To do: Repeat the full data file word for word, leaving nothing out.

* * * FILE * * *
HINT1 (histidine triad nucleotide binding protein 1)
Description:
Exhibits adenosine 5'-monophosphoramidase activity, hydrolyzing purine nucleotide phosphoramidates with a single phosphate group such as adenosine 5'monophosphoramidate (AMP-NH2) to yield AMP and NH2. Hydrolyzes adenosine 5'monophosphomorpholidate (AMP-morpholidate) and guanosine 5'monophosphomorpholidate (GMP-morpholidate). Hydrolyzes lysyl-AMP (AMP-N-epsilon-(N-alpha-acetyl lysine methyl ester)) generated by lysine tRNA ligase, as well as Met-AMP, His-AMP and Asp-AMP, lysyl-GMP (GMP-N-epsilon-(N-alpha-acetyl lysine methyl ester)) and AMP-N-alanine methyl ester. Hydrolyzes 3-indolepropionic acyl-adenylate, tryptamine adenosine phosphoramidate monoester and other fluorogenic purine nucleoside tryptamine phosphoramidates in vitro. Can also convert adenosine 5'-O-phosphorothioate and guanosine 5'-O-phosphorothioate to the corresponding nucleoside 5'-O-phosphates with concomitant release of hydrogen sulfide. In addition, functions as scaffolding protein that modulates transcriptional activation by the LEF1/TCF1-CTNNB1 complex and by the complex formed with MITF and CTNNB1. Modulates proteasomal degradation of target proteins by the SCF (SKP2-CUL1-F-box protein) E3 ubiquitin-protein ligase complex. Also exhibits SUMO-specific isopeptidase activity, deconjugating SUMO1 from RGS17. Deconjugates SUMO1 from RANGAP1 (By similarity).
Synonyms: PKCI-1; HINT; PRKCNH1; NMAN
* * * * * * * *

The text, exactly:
HINT1 (histidine triad nucleotide binding protein 1)
Description:
Exhibits adenosine 5'-monophosphoramidase activity, hydrolyzing purine nucleotide phosphoramidates with a single phosphate group such as adenosine 5'monophosphoramidate (AMP-NH2) to yield AMP and NH2. Hydrolyzes adenosine 5'monophosphomorpholidate (AMP-morpholidate) and guanosine 5'monophosphomorpholidate (GMP-morpholidate). Hydrolyzes lysyl-AMP (AMP-N-epsilon-(N-alpha-acetyl lysine methyl ester)) generated by lysine tRNA ligase, as well as Met-AMP, His-AMP and Asp-AMP, lysyl-GMP (GMP-N-epsilon-(N-alpha-acetyl lysine methyl ester)) and AMP-N-alanine methyl ester. Hydrolyzes 3-indolepropionic acyl-adenylate, tryptamine adenosine phosphoramidate monoester and other fluorogenic purine nucleoside tryptamine phosphoramidates in vitro. Can also convert adenosine 5'-O-phosphorothioate and guanosine 5'-O-phosphorothioate to the corresponding nucleoside 5'-O-phosphates with concomitant release of hydrogen sulfide. In addition, functions as scaffolding protein that modulates transcriptional activation by the LEF1/TCF1-CTNNB1 complex and by the complex formed with MITF and CTNNB1. Modulates proteasomal degradation of target proteins by the SCF (SKP2-CUL1-F-box protein) E3 ubiquitin-protein ligase complex. Also exhibits SUMO-specific isopeptidase activity, deconjugating SUMO1 from RGS17. Deconjugates SUMO1 from RANGAP1 (By similarity).
Synonyms: PKCI-1; HINT; PRKCNH1; NMAN